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DAY OF RECKONING: Got up the morning of the 27th and took it easy that morning. The ache was barely recognizable, which of course was very welcomed. Made my way upstairs and plopped down into one of Mom and Dad’s ultra comfy couches, and like a light switch, the pain was back on, definitely there. Something about the way I relaxed into the seat, without strain or slowness. I noticed it all too clear, and, frankly, I like to think this is where I got a little smarter.

Or, got up enough courage to make the call to go in to the Emergency Room. But, fuck, one tiny moment of courage amongst four weird days of half-ass denial, folky soothing, wondering, preoccupying, diagnosis lottery, whatever. So dumb. I don’t like writing these words down, but I don’t want to forget how bad I played my hand.

Leigh came back out to the house, I showered up, and we headed into town to Munson Medical Center’s Emergency Room.

Maybe that’s where I got a little wiser. By relenting? By giving up control? By facing my fears?

I know this shit sounds dramatic, but, for me, it was pretty rough, and I want to get that down forever. My dumb, little story, and I’m embarrassed by these words, and the simple act of heading in to get checked out was a very scary moment for me. It was time. My innards were telling me that loud and clear.

- - - -

FEAR: The Emergency Room was pretty dead, and I walked in, spoke briefly with the greeter and made my way into a nurse’s station. I sat down with a four nurses, and instantly, was floating, almost unable to articulate whatever reason I was there. I just don’t like these places. And it is completely unfounded.

I remember a kid sitting in a wheelchair holding his wrist, in a controlled state of agony, with this horrible look on his face. Broken wrist. And I remember feeling jealous of him. Cuz he knew what was wrong. I didn’t know a goddamn thing, and knew less and less by the second.

The nurses checked me in, took my blood pressure and walked me back to a room where I sat for a bit, trying like hell to remain calm.

A nurse came in, asked me some basic questions and listened to my over-focused telling of my tale, with prob’ly too many details and apologies and worries and wonders. Then she left and in came an emergency doctor. He pressed on my guts, asked questions, pushed here and there, listening to my breathing, pressed on my throat nodes or whatever they are, and leaned back and said, “Okay, we’re gonna do a couple tests. Both urine and blood, and we’re gonna want to get a couple pictures of your insides, too.”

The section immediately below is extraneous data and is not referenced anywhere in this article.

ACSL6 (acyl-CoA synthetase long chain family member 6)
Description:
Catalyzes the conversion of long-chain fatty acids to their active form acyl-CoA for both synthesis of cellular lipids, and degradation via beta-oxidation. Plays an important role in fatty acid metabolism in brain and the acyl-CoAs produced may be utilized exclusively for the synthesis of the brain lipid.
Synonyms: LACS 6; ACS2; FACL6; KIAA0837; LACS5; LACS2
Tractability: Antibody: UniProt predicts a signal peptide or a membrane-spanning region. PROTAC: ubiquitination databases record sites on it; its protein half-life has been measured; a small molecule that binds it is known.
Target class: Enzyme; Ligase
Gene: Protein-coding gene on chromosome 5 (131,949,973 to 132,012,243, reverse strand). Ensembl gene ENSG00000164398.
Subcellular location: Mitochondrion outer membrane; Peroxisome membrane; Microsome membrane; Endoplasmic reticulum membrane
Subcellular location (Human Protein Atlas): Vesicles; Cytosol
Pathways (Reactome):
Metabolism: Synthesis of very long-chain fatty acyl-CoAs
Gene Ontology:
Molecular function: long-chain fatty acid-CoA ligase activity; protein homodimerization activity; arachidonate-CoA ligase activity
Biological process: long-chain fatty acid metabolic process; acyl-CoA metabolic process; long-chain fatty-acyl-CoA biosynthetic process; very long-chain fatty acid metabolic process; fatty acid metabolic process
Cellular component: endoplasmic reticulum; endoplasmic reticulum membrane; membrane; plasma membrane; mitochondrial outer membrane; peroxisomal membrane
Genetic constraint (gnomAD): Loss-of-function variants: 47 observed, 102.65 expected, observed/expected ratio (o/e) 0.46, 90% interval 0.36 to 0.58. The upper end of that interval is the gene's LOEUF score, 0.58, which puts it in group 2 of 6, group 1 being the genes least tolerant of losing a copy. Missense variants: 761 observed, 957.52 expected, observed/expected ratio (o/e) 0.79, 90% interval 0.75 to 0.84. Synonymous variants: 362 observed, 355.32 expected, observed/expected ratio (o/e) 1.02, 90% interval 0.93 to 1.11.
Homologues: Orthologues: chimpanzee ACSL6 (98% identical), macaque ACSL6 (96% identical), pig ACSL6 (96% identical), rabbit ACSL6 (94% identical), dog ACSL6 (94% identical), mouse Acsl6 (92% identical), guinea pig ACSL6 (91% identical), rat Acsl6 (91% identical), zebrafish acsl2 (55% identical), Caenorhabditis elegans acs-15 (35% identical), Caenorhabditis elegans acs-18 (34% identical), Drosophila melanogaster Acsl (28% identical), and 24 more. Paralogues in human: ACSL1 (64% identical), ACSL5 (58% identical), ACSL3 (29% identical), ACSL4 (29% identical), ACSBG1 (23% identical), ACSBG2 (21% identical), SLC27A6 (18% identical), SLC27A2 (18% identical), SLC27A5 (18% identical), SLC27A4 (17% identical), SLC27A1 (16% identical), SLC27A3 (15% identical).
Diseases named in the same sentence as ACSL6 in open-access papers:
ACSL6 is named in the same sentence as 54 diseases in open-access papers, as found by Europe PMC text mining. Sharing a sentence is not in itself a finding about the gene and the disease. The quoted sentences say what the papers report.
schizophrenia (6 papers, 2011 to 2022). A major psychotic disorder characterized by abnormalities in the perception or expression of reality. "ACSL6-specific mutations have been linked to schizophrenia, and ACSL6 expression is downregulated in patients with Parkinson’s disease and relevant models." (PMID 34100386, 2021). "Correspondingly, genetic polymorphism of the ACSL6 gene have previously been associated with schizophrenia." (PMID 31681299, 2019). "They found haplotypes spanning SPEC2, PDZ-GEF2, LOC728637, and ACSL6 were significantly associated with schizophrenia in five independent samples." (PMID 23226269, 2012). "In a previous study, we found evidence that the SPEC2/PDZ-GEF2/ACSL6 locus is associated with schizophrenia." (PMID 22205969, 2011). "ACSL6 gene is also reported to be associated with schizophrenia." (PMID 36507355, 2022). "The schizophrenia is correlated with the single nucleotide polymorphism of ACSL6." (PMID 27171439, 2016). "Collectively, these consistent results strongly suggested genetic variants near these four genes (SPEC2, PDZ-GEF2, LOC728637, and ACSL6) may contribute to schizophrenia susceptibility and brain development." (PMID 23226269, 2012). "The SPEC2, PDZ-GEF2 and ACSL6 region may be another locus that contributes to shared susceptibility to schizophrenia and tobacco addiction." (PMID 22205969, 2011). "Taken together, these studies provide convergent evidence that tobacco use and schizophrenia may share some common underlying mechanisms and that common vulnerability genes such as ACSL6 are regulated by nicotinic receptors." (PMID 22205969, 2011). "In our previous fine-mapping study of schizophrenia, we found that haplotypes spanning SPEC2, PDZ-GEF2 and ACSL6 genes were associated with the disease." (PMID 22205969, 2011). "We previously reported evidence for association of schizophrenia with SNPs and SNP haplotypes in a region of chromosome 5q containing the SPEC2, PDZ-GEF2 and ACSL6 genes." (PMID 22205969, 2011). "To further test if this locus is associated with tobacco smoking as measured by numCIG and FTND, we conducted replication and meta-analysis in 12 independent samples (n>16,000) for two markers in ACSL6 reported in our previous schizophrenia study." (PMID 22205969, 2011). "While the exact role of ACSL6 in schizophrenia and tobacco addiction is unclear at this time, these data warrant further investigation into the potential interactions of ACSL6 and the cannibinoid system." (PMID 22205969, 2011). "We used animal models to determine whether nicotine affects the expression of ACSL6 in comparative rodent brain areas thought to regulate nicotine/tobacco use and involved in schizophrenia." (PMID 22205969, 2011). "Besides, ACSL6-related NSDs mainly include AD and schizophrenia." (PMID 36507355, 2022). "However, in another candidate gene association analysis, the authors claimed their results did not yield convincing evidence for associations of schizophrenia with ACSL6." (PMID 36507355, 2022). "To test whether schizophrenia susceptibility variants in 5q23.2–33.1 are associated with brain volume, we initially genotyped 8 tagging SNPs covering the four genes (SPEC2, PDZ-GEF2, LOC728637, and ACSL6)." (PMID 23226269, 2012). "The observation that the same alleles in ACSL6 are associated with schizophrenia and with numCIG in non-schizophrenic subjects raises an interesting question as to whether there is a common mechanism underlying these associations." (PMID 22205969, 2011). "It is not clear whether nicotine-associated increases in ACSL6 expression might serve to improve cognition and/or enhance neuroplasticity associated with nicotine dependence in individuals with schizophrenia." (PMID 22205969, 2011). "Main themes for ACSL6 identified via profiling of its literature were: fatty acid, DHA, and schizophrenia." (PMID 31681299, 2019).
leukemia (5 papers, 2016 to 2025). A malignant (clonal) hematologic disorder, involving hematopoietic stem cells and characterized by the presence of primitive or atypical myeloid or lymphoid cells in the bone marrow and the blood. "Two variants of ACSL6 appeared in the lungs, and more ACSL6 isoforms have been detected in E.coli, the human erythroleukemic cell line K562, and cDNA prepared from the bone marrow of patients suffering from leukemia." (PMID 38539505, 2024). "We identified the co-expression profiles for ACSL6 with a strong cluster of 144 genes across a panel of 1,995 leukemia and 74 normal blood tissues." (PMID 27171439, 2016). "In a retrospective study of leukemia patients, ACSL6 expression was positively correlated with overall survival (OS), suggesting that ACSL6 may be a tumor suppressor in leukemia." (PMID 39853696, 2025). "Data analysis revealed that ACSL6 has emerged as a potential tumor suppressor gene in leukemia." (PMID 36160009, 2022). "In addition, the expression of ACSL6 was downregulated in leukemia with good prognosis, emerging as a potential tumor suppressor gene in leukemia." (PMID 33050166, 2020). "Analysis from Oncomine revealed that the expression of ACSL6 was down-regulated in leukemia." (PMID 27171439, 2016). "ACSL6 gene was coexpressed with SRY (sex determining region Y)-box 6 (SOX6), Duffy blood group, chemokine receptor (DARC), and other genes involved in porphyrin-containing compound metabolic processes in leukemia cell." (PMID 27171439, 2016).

And this is where the world stopped. Blood test? With, like, a needle? He looked at me like I was a nut, but, being someone who never allowed novocaine to be prepped before a set of stitches, I was flooded with fear I felt when I was six, in the first grade, just terrified to death of the most simple prick to the finger to test for diabetes or whatever. A 37-year-old five-year-old, just reduced to a pile of terrified mush, weepy and losing my shit in front of the doctor.

They had me drink two glasses of a weird-tasting “contrast” fluid that would light me up in the cat scan. A nurse from the radiology department came in and said, “The solution usually induces instantaneous diarrhea, so just call us if you feel anything weird.” She wasn’t lying. That stuff went to work on me in record time, and we’ll leave it at that. Man. Humbling chemistry.

In came a couple nurses, one for the I.V. and one to calm my big ass down. I just don’t like the idea of having a needle, or anything for that matter, inside me. Terrifying. The old soundbyte of “a little poke” instantly intensifies into this horrific world filled with violation and pinpricks and fluids and blood. This was the roughest part of the day for me. By far. Honestly, I don’t even remember the “poke” but then again, that’s what everyone says, right? I was so hopped up on good ol’ fear I just laid back, held the hand of a nurse with ’80s bangs and let the I.V. nurse do her deal. Which, she did well. Thank you for putting up with my shit. 37-year-old three-year-old.

They wheeled me down to the catscan room, took a couple pictures and wheeled me back. When they put the radiactive stuff in you, you can feel it warm yer arm, then yer shoulder, then yer back, then yer chest…all the way down to the toes. I’m still amazed by that moment, just feeling every little part of myself warming up.

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TERRIFIED: And then the waiting began. I had an hour to wait for the urine, blood and cat scan stuff to add up, and then I’d talk to the doc about the next course of action.